For last year's recap of what is now the Texas Homebrew Society's annual amateur brewing competition, I started out with one simple truth: Brew Riot was getting bigger. This year, I'm going to start out with another: North Texas homebrewers are getting better.
Indeed, the overall quality of the beer served at this year's event was noticeably better than it has been in the past. It wasn't just my opinion, I canvassed a number of others for their thoughts, and found this to be a common sentiment among fellow homebrewers and industry professionals alike.
As for the highlights of the day, to no one's surprise patrons crowded around the booths of those breweries hoping to open in the near future. Four Bullets, Frisco City Grainworks, Noble Rey, Oak Highlands and Steam Theory each served test batches they hope are destined for a North Texas tap wall near you. Of these, Four Bullets has the shortest timeline leading to a planned October opening, with Frisco City, Noble Rey and Oak Highlands looking towards the end of 2014, and Steam Theory targeting the spring of next year*.
For now, though, we'll keep the spotlight on what this festival is all about: the homebrewers. In terms of trends, last year's mountain of milk stouts was reduced to a molehill at best. There was the expected abundance of IPAs and more sours certainly, but I didn't find myself drinking one after another of any particular style.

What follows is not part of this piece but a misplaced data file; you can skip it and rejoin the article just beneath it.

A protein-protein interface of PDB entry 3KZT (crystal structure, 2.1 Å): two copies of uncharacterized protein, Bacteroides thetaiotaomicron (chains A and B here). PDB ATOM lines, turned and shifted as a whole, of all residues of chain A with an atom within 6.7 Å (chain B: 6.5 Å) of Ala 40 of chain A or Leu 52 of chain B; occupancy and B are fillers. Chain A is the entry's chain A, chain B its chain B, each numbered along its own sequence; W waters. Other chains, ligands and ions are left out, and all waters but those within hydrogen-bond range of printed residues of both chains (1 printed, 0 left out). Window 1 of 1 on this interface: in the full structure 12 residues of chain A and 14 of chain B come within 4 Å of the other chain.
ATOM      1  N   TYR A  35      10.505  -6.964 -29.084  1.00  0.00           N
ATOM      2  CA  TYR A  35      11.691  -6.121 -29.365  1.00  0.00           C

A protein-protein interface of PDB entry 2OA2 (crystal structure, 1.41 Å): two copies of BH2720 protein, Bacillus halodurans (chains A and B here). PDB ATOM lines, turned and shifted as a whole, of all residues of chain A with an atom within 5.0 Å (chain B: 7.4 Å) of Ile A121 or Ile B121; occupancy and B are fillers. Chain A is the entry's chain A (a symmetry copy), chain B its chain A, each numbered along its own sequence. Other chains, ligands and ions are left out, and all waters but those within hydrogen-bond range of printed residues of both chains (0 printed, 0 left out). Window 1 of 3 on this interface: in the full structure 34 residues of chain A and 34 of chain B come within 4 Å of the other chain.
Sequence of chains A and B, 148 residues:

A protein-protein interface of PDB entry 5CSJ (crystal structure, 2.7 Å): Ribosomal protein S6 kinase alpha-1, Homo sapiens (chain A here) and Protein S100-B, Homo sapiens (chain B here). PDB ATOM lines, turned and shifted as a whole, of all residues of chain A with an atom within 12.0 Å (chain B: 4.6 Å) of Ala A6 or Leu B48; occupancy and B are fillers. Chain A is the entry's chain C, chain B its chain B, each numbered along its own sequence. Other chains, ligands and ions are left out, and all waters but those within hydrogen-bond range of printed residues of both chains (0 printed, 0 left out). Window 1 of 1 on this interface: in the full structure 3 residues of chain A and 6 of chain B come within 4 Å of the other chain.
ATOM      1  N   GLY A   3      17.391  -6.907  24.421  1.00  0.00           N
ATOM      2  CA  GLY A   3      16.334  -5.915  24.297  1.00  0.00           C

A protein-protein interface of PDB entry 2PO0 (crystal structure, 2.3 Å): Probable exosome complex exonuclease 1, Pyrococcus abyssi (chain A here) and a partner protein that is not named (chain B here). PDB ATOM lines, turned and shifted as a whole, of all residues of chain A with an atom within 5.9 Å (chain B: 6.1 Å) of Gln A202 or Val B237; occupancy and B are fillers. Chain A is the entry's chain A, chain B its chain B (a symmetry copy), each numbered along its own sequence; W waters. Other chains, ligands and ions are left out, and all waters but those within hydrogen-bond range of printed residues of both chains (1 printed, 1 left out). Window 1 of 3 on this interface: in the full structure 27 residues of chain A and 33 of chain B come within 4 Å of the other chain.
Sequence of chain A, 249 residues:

Congratulations to Panther Street Brewing for taking home the People's Choice prize, and to everyone else among this year's winners.
Grotto Brewing: While I enjoyed this group's Razz-ma-Tazz raspberry stout as well, they secured my People's Choice chip for their Brett-based Sour Saison.
Mossberg Brewing: These guys may focus on sours, their Purple Drank proved to be another fine example in this category, but I couldn't help but be drawn to their white flame. Otherwise known as La Flama Blanca, their India Pale Lager was as bright and fresh as they come.
High Five Brewing Mumme: This hop-less, herbal beer brewed with rose hips and juniper berries was an interesting departure, though I have to admit some confusion with the name. According to various references, Mumme (pronounced moom-muh) beers emerged in the late 15th century as the first "style" to be brewedwithout herbs (?).
Ole 47 Piper Down: This brewery got my chip last year for their Vanboozled Bourbon Oak Vanilla Porter. This time around I decided to try their Piper Down, a Wee Heavy whose rich, malty and sweet description was spot on.
Trooper Brewing Peanut Butter Stout: More peanut butter than stout, but then again I'm not sure I've ever had a beer like this that wasn't the exact same way. I'm not complaining, in fact I'd like to see a few commercial brewers take a stab at the style.